Patients with relapsed/refractory multiple myeloma (RRMM) treated with carfilzomib, lenalidomide, and dexamethasone (KRd) have a clinically significant improvement in overall survival (OS) compared to those treated with lenalidomide and dexamethasone (Rd) alone, according to data presented at the 2017 American Society of Hematology (ASH) Annual Meeting in Atlanta, Georgia.1
The phase 3 study ASPIRE (ClinicalTrials.gov Identifier: NCT01080391) previously demonstrated that adding carfilzomib to Rd prolongs progression-free survival (PFS), though OS data were immature.
The median follow-up was 67 months for the OS analysis. Patients who received KRd had a median OS of 48.3 months (95% CI, 42.4-52.8) compared with 40.4 months (95% CI, 33.6-44.4) among patients treated with Rd (P = .0045).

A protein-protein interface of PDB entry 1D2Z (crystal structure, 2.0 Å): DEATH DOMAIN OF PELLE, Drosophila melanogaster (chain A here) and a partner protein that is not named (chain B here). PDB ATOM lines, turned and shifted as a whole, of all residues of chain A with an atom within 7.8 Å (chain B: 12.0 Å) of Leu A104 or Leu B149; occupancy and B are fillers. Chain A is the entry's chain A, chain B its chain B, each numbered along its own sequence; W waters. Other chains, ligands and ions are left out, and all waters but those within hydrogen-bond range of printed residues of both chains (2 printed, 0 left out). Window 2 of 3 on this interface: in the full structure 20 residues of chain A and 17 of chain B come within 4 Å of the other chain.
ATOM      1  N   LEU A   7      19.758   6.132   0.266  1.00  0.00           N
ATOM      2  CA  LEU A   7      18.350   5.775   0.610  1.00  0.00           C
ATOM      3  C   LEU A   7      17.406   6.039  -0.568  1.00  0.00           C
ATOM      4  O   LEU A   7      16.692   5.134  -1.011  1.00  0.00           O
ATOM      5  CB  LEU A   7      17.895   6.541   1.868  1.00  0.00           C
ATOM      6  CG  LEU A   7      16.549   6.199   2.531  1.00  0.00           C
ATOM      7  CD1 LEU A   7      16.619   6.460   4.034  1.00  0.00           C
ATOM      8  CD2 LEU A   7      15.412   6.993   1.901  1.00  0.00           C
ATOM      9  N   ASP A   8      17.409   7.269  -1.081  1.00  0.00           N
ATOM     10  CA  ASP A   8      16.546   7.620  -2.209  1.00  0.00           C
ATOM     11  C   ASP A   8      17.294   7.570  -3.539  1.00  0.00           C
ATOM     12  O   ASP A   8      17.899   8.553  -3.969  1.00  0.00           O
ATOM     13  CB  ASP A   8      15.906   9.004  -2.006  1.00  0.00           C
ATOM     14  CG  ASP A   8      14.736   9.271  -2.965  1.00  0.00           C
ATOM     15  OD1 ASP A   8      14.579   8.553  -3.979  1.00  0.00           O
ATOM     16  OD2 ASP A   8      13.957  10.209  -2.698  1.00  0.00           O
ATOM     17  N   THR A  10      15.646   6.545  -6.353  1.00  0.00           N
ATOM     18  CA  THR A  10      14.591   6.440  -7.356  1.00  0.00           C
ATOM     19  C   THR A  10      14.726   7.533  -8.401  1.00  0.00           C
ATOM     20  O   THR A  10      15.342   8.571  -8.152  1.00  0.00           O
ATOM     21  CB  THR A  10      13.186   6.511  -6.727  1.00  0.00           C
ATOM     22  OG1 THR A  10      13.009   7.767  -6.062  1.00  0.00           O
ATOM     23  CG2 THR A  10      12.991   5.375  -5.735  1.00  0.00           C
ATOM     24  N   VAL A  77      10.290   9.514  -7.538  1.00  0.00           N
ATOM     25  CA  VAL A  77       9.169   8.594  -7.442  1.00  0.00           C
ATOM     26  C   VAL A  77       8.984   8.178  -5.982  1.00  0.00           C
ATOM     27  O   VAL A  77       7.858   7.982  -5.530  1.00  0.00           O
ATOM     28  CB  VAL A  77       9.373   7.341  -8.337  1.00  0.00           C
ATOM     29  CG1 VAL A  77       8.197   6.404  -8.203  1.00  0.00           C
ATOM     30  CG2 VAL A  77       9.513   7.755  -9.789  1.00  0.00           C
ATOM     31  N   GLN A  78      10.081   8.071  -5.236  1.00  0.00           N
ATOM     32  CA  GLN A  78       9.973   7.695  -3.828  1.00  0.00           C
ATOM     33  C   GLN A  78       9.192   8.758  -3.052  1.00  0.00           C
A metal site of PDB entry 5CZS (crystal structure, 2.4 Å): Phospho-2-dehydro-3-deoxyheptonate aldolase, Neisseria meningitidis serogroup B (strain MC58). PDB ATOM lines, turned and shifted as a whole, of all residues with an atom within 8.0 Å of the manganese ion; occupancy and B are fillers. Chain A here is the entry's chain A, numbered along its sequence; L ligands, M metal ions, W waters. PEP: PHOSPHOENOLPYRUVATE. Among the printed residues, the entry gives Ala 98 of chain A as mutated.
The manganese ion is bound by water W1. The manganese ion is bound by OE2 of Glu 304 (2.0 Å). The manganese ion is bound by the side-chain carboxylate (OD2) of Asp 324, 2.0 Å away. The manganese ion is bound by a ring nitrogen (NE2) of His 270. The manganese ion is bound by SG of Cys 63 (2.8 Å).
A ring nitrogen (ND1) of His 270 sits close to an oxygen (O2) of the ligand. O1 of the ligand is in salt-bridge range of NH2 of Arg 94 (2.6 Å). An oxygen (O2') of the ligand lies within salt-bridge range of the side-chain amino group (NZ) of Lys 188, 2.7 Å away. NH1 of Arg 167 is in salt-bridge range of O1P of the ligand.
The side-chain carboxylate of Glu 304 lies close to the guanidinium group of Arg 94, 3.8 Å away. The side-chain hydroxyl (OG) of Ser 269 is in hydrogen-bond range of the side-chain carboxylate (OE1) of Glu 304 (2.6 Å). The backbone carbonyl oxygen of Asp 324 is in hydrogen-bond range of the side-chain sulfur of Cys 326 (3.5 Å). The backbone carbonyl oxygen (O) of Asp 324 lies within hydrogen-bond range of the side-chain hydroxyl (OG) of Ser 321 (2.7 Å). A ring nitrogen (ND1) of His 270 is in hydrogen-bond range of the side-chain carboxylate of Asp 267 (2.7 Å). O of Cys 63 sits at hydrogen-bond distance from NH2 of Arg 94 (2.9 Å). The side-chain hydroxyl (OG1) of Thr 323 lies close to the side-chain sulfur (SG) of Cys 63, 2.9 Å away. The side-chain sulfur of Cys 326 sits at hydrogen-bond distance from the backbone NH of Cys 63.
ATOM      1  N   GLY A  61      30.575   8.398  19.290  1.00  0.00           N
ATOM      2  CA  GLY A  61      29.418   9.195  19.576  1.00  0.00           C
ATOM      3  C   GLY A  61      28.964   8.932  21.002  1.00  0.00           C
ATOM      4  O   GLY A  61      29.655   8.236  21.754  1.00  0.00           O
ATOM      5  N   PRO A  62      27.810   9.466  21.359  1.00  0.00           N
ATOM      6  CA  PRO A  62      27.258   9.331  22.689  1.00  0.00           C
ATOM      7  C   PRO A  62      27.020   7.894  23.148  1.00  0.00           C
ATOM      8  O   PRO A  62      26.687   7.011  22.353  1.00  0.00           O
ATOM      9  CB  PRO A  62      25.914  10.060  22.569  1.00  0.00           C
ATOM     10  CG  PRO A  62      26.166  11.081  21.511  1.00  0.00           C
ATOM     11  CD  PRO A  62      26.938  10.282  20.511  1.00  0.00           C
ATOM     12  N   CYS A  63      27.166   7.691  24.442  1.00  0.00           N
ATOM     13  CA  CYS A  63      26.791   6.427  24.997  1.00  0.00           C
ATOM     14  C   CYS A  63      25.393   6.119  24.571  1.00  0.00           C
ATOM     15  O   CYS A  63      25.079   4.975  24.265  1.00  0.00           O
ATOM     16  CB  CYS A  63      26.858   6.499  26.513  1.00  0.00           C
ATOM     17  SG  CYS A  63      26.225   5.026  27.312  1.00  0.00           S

Patients at first relapse who received KRd had a longer median OS than patients in the Rd arm (47.3 vs 35.9 months; hazard ratio [HR], 0.81; 95% CI, 0.62-1.06), and patients treated with KRd who failed 2 or more lines of therapy had a longer median OS compared with Rd patients (48.8 vs 42.3 months; HR, 0.79; 95% CI, 0.62-0.99).
Ninety-eight percent of patients who received KRd had treatment-emergent adverse events (AEs), which included diarrhea, fatigue, cough, pyrexia, upper respiratory tract infection, hypokalemia, and muscle spasms. Frequently observed AEs included grade 3 or worse acute renal failure, cardiac failure, ischemic heart disease, hypertension, and hematopoietic thrombocytopenia.
In the KRd and Rd groups, 11.5% of patients and 10.5% of patients had fatal AEs, respectively.
The authors concluded that “KRd should be considered a standard of care in RRMM.”
- Stewart AK, Siegel D, Ludwig H, et al. Overall survival (OS) of patients with relapsed/refractory multiple myeloma (RRMM) treated with carfilzomib, lenalidomide, and dexamethasone (KRd) versus lenalidomide and dexamethasone (Rd): final analysis from the randomized phase 3 ASPIRE trial. Oral presentation at: American Society of Hematology 59th Annual Meeting & Exposition; December 9-12, 2017; Atlanta, GA.
This article originally appeared on Cancer Therapy Advisor